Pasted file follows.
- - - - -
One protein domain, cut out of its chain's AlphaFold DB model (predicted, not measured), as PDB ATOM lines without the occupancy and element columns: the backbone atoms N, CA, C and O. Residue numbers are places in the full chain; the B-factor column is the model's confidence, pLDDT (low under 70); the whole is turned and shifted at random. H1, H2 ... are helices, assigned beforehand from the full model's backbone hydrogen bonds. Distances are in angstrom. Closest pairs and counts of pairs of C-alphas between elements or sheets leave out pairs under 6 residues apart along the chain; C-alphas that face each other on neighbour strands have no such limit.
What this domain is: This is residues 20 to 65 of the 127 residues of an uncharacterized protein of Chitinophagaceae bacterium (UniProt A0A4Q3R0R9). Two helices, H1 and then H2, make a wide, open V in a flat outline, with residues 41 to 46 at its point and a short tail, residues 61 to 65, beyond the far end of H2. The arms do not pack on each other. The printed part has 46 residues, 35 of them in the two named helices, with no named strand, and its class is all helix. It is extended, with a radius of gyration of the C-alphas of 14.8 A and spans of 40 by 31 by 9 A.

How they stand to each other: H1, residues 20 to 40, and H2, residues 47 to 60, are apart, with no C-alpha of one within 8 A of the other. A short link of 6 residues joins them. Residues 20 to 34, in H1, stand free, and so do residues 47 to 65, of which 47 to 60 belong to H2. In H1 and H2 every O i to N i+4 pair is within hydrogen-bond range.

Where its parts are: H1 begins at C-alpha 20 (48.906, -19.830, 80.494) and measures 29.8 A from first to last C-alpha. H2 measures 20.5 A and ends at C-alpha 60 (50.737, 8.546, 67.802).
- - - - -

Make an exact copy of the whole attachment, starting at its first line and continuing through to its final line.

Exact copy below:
One protein domain, cut out of its chain's AlphaFold DB model (predicted, not measured), as PDB ATOM lines without the occupancy and element columns: the backbone atoms N, CA, C and O. Residue numbers are places in the full chain; the B-factor column is the model's confidence, pLDDT (low under 70); the whole is turned and shifted at random. H1, H2 ... are helices, assigned beforehand from the full model's backbone hydrogen bonds. Distances are in angstrom. Closest pairs and counts of pairs of C-alphas between elements or sheets leave out pairs under 6 residues apart along the chain; C-alphas that face each other on neighbour strands have no such limit.
What this domain is: This is residues 20 to 65 of the 127 residues of an uncharacterized protein of Chitinophagaceae bacterium (UniProt A0A4Q3R0R9). Two helices, H1 and then H2, make a wide, open V in a flat outline, with residues 41 to 46 at its point and a short tail, residues 61 to 65, beyond the far end of H2. The arms do not pack on each other. The printed part has 46 residues, 35 of them in the two named helices, with no named strand, and its class is all helix. It is extended, with a radius of gyration of the C-alphas of 14.8 A and spans of 40 by 31 by 9 A.

How they stand to each other: H1, residues 20 to 40, and H2, residues 47 to 60, are apart, with no C-alpha of one within 8 A of the other. A short link of 6 residues joins them. Residues 20 to 34, in H1, stand free, and so do residues 47 to 65, of which 47 to 60 belong to H2. In H1 and H2 every O i to N i+4 pair is within hydrogen-bond range.

Where its parts are: H1 begins at C-alpha 20 (48.906, -19.830, 80.494) and measures 29.8 A from first to last C-alpha. H2 measures 20.5 A and ends at C-alpha 60 (50.737, 8.546, 67.802).